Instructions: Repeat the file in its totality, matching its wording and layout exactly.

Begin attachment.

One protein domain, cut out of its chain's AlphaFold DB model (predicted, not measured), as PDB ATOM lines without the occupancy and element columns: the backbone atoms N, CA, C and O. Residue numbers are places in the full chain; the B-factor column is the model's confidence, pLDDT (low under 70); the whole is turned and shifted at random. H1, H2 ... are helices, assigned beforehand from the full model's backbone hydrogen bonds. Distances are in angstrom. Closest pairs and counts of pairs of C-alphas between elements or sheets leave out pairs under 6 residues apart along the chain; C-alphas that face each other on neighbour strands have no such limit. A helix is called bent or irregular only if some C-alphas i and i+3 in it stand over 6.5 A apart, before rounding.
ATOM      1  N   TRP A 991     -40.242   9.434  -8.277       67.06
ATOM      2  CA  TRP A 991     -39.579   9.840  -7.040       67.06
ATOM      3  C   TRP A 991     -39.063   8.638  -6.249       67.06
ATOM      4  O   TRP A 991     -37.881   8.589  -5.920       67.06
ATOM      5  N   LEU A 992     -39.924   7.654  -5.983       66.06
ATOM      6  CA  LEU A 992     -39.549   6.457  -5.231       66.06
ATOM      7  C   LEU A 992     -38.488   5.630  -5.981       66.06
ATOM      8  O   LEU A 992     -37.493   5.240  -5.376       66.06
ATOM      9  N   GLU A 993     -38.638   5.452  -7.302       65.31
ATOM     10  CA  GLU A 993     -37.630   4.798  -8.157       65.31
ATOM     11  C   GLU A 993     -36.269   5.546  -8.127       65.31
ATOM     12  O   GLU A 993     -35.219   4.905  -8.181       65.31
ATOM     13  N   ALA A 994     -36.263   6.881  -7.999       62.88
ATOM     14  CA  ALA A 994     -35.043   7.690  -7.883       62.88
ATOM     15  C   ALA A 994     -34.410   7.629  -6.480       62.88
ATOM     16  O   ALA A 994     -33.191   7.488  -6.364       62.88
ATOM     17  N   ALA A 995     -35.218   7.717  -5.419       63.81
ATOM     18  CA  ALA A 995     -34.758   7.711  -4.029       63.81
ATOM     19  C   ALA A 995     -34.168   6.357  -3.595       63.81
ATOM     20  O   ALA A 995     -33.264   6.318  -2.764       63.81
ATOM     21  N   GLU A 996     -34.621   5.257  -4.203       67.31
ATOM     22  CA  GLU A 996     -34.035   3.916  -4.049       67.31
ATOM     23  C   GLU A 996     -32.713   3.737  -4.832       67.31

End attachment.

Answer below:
One protein domain, cut out of its chain's AlphaFold DB model (predicted, not measured), as PDB ATOM lines without the occupancy and element columns: the backbone atoms N, CA, C and O. Residue numbers are places in the full chain; the B-factor column is the model's confidence, pLDDT (low under 70); the whole is turned and shifted at random. H1, H2 ... are helices, assigned beforehand from the full model's backbone hydrogen bonds. Distances are in angstrom. Closest pairs and counts of pairs of C-alphas between elements or sheets leave out pairs under 6 residues apart along the chain; C-alphas that face each other on neighbour strands have no such limit. A helix is called bent or irregular only if some C-alphas i and i+3 in it stand over 6.5 A apart, before rounding.
ATOM      1  N   TRP A 991     -40.242   9.434  -8.277       67.06
ATOM      2  CA  TRP A 991     -39.579   9.840  -7.040       67.06
ATOM      3  C   TRP A 991     -39.063   8.638  -6.249       67.06
ATOM      4  O   TRP A 991     -37.881   8.589  -5.920       67.06
ATOM      5  N   LEU A 992     -39.924   7.654  -5.983       66.06
ATOM      6  CA  LEU A 992     -39.549   6.457  -5.231       66.06
ATOM      7  C   LEU A 992     -38.488   5.630  -5.981       66.06
ATOM      8  O   LEU A 992     -37.493   5.240  -5.376       66.06
ATOM      9  N   GLU A 993     -38.638   5.452  -7.302       65.31
ATOM     10  CA  GLU A 993     -37.630   4.798  -8.157       65.31
ATOM     11  C   GLU A 993     -36.269   5.546  -8.127       65.31
ATOM     12  O   GLU A 993     -35.219   4.905  -8.181       65.31
ATOM     13  N   ALA A 994     -36.263   6.881  -7.999       62.88
ATOM     14  CA  ALA A 994     -35.043   7.690  -7.883       62.88
ATOM     15  C   ALA A 994     -34.410   7.629  -6.480       62.88
ATOM     16  O   ALA A 994     -33.191   7.488  -6.364       62.88
ATOM     17  N   ALA A 995     -35.218   7.717  -5.419       63.81
ATOM     18  CA  ALA A 995     -34.758   7.711  -4.029       63.81
ATOM     19  C   ALA A 995     -34.168   6.357  -3.595       63.81
ATOM     20  O   ALA A 995     -33.264   6.318  -2.764       63.81
ATOM     21  N   GLU A 996     -34.621   5.257  -4.203       67.31
ATOM     22  CA  GLU A 996     -34.035   3.916  -4.049       67.31
ATOM     23  C   GLU A 996     -32.713   3.737  -4.832       67.31